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A woman holds up a sign during the Women's March rally in Las Vegas, Nevada, U.S. January 21, 2018. REUTERS/Steve Marcus

(reuters_tickers)

By John L. Smith

LAS VEGAS (Reuters) - Thousands of protesters gathered for the Women's March "Power to the Polls" rally in Las Vegas on Sunday, kicking off a national drive to register a million new voters as well as put more female candidates in office and stymie President Donald Trump's agenda.

The march came a day after hundreds of thousands of women and male supporters took to the streets of New York, Washington and other cities for a series of Women's March protests that marked the first anniversary of Trump's inauguration.

The mass demonstrations, while drawing fewer attendees than the millions of people who marched last year, suggested that the anger felt by many women after Trump's surprise election was still palpable.

“When our country was in free fall, the Women’s March got us out of our despair and out of our homes and into the streets,” said Cecile Richards, president of Planned Parenthood and a key speaker at the rally. “And ever since that day, women have been shaking the foundation of America.”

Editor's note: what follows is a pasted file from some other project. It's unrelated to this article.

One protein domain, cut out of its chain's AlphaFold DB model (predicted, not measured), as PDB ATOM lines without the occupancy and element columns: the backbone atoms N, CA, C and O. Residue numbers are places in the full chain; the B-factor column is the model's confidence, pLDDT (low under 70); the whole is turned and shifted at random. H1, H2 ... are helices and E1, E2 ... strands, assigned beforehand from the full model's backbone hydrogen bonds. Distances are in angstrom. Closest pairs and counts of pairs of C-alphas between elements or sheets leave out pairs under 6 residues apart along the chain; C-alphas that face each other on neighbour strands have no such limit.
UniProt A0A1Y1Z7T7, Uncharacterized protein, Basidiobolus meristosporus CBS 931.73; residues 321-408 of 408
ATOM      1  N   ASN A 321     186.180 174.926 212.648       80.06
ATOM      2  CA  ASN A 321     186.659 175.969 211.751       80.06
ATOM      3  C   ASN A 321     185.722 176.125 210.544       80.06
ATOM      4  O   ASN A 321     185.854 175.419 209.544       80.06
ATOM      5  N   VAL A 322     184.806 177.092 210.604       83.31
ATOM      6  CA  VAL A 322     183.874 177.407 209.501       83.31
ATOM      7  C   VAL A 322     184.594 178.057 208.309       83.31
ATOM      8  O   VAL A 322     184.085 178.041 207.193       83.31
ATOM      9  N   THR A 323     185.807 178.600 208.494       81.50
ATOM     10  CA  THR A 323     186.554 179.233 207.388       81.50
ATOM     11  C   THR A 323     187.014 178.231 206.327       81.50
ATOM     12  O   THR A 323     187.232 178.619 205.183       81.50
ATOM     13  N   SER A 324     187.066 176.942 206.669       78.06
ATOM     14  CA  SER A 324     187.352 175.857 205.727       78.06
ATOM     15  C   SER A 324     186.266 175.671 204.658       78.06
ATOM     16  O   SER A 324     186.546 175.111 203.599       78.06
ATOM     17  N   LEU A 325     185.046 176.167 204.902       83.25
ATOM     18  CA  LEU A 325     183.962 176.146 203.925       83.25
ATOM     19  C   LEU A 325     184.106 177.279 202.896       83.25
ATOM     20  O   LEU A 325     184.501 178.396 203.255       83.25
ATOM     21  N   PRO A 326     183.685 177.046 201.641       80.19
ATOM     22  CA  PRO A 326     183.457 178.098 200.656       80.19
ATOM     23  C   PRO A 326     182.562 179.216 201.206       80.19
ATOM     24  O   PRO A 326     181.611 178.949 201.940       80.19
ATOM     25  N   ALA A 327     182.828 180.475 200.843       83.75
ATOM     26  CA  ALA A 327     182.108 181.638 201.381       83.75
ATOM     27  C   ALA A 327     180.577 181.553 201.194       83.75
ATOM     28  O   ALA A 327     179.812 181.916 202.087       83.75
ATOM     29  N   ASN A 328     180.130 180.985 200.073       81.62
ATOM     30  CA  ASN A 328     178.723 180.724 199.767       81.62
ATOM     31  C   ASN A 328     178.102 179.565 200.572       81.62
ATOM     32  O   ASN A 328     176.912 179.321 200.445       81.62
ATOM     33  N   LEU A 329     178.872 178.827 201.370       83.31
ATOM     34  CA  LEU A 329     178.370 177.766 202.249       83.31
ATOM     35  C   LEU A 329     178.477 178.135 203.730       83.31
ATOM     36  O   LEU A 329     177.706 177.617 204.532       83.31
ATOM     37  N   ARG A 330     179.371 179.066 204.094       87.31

Connie Whittig, a 73-year-old Milwaukee resident, came to the rally with her sister, Ann Pesch, a year after they attended the march in Washington.

"Our voices haven't been heard, and now it's time. We can't be silent anymore," Whittig said. "We're still second-class citizens."

Marches were also held on Sunday in U.S. cities ranging from Miami to Knoxville as well as in London and Paris.

March organizers said they designated Las Vegas as the site of the main event because of its status as a key political swing state as well as to honor the victims of the mass shooting that killed 58 people and left more than 850 injured in October.

“We want to let people to know Vegas is strong, and that’s really why they chose this place,” said Chris Giunchigliani, a Clark County commissioner and a Democratic candidate for Nevada governor. "It’s not only about empowering women and diversity."

The event, held in a 30,000-seat football stadium, took on a festive atmosphere on a warm Sunday morning.

Dozens of volunteers fanned out looking to register people to vote among the thousands in attendance, as representatives of progressive Democratic candidates passed out literature.

Sarah Casey and Leslie Morgan, both of Las Vegas, registered to vote at the stadium.

"It's partly about not liking Trump, but it's also the GOP and how they're just playing dirty politics," Morgan said, referring to the Republicans. "It's also all the things he's rolling back that Obama did. Anything to do with the environment and anything to do with immigrants."

(Additional reporting by Chris Kenning; Writing by Frank McGurty; Editing by Jeffrey Benkoe)

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Reuters